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Bowl Projections: Where could Miami end up?

 

No one will actually come out and say it, in this politically correct era of sports. They’ll say they will be happy to play in any bowl game — that they will play their hardest and fight for a win to cap off the season the right way.

That might be true. But the real truth of Miami’s bowl situation is this: Players do not want to go back to Shreveport.

That has been an oft-repeated mantra in their locker room, according to those who are in it every week. The Hurricanes, who fell from No. 10 in the polls to 4-4 with a four-game losing streak, made an ironclad promise to each other at that time. They would not let themselves fall out of contention for one of the ACC’s top-tier bowl games. They would not again fall into the secondary group, which includes the Independence Bowl in Shreveport, La. That game, UM’s upperclassmen recall, is where Miami in 2014 lost and dropped to 6-7, finishing a dismal season that all but sealed coach Al Golden’s fate.

It’s nothing against the city of Shreveport and its people, who tried their best to make the Hurricanes feel welcome. But this proud group of players, wearing the ‘U’ that once stood for “unbeatable,” felt that game was beneath them. Going back to a lesser bowl like that would mark a return to the ways of the Golden era. Coach Mark Richt, they felt, deserved better. Their seniors and juniors from that 2014 team deserved better.

A win this week at home against Duke would give them that chance. It would put Miami at 8-4 (5-3 ACC) and lock up a spot in one of the ACC’s Tier I bowls. Those games include the Pinstripe (New York City) and could include the TaxSlayer (Jacksonville), which is likely to pick an ACC team. The ACC could also get a Citrus (Orlando) bid, depending on whom the Orange Bowl chooses. Those are the most sensible destinations for Miami, which has a sizable fanbase in the New York-New Jersey metro area and, of course, would draw plenty of fans from Florida and the Southeast to an in-state game.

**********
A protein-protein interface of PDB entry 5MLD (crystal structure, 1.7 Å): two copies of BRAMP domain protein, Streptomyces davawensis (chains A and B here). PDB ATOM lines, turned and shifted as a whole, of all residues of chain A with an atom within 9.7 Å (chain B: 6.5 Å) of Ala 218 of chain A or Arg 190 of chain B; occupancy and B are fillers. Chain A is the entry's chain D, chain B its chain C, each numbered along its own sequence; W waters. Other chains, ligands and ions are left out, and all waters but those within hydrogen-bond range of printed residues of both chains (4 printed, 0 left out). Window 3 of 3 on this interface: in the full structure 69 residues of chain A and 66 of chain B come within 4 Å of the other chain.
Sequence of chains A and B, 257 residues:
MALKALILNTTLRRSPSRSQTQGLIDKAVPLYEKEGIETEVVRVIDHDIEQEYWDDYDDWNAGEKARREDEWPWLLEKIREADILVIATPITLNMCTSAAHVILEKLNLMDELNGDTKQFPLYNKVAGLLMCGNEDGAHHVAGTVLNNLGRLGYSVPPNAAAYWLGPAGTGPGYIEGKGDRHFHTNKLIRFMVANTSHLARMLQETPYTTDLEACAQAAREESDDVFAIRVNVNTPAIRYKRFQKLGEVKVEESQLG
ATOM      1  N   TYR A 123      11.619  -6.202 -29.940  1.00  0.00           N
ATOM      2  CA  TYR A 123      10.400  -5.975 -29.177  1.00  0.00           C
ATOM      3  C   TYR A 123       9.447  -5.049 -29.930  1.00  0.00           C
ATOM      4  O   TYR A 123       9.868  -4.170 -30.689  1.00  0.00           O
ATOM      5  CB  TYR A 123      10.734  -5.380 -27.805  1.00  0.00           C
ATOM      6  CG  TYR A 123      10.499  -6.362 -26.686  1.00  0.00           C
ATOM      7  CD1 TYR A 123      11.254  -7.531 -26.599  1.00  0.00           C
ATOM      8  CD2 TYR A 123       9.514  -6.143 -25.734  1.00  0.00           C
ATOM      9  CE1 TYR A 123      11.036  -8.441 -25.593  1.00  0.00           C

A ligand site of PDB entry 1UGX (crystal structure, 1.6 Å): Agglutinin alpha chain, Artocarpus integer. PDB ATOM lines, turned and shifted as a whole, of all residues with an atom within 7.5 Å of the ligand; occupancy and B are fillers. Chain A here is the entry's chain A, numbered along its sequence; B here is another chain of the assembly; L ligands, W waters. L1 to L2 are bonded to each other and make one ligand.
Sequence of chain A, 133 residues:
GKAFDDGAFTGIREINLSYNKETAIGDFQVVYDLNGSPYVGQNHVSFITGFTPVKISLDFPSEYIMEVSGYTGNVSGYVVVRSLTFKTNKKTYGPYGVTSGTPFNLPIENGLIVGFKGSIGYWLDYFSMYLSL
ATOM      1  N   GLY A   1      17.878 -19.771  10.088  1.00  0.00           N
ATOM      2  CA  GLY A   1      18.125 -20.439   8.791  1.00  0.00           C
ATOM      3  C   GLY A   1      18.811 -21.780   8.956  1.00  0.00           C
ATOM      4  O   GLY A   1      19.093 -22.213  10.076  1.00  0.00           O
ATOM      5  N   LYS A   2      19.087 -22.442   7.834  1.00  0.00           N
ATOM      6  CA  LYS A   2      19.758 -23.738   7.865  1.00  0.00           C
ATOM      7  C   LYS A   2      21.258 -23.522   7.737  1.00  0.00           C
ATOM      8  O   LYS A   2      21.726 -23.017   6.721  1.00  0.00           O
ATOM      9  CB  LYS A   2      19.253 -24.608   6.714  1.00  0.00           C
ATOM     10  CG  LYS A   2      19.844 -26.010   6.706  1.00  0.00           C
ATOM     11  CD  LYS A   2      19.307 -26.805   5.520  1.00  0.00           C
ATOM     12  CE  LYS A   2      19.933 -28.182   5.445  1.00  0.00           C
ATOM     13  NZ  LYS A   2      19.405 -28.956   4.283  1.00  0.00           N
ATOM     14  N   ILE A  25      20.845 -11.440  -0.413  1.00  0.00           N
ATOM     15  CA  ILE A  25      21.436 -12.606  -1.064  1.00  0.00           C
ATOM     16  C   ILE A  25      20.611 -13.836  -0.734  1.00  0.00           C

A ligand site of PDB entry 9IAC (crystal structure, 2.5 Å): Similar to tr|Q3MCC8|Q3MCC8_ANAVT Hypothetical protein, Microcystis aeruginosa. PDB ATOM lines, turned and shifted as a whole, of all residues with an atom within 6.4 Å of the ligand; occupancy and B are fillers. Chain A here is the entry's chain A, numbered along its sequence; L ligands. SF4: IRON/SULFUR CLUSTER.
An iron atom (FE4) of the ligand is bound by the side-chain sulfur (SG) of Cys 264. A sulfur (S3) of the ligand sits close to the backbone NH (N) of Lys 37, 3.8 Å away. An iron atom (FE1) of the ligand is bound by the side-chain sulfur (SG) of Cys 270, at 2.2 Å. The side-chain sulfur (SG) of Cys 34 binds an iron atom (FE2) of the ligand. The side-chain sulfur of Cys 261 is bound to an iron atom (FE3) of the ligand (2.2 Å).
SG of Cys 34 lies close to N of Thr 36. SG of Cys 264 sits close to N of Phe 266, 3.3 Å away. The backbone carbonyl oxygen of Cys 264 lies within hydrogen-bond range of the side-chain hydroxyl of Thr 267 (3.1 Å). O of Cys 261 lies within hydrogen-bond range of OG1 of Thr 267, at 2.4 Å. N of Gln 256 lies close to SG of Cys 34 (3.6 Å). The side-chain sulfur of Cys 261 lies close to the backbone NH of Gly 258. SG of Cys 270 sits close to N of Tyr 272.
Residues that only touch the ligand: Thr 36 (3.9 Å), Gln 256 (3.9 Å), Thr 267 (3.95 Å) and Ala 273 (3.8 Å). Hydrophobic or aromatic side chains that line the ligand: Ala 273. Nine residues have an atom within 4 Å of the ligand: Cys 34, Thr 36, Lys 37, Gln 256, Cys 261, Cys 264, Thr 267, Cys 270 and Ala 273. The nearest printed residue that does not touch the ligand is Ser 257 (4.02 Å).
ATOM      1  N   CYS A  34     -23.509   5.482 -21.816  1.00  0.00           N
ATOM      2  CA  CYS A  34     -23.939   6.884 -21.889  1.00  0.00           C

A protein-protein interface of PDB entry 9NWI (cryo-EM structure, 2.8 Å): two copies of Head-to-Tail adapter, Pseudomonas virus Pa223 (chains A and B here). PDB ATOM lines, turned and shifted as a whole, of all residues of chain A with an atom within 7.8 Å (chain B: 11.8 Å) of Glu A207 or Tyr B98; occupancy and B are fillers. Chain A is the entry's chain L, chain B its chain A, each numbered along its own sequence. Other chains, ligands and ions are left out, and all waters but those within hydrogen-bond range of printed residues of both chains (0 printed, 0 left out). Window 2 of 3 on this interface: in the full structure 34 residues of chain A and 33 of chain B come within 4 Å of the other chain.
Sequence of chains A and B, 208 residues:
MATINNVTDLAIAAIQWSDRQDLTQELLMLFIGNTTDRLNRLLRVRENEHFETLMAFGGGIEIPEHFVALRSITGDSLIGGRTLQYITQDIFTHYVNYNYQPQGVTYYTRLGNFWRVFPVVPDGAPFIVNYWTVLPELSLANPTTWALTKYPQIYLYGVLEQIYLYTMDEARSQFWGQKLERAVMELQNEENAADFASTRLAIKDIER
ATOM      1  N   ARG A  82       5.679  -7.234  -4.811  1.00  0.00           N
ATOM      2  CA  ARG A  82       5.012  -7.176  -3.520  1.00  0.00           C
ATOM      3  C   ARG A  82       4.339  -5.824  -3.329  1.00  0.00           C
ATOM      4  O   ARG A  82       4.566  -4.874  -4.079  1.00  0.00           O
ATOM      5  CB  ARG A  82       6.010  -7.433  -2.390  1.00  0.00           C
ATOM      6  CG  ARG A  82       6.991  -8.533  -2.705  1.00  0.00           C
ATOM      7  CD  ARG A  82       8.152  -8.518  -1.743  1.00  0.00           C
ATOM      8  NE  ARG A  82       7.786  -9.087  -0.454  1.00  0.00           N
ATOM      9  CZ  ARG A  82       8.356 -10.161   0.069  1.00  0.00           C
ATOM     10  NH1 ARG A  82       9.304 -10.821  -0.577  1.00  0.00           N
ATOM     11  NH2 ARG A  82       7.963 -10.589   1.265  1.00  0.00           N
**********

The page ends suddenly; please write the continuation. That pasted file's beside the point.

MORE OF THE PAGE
The other Tier I games — Belk (Charlotte) and Sun (El Paso) — don’t fit as well, since locals North Carolina, Wake Forest or Virginia Tech could be available for the Belk, and the Hurricanes played in El Paso last year.

Much depends on how the teams ahead of Miami fare. If Clemson wins the ACC and makes the playoff and Louisville drops to the Orange Bowl, Florida State or the ACC Coastal champion is likely to play in the Russell Athletic Bowl in Orlando. After those three games pick, the ACC’s Tier I bowls have their choice of ACC teams. An 8-4 Miami would be attractive, especially on a four-game winning streak, with an NFL Draft prospect at quarterback (Brad Kaaya) and a name-brand coach (Mark Richt).

A loss this week wouldn’t guarantee a Tier II slot, but a 7-5 Miami would need other teams to look bad, lest it go to Detroit, Shreveport or Annapolis.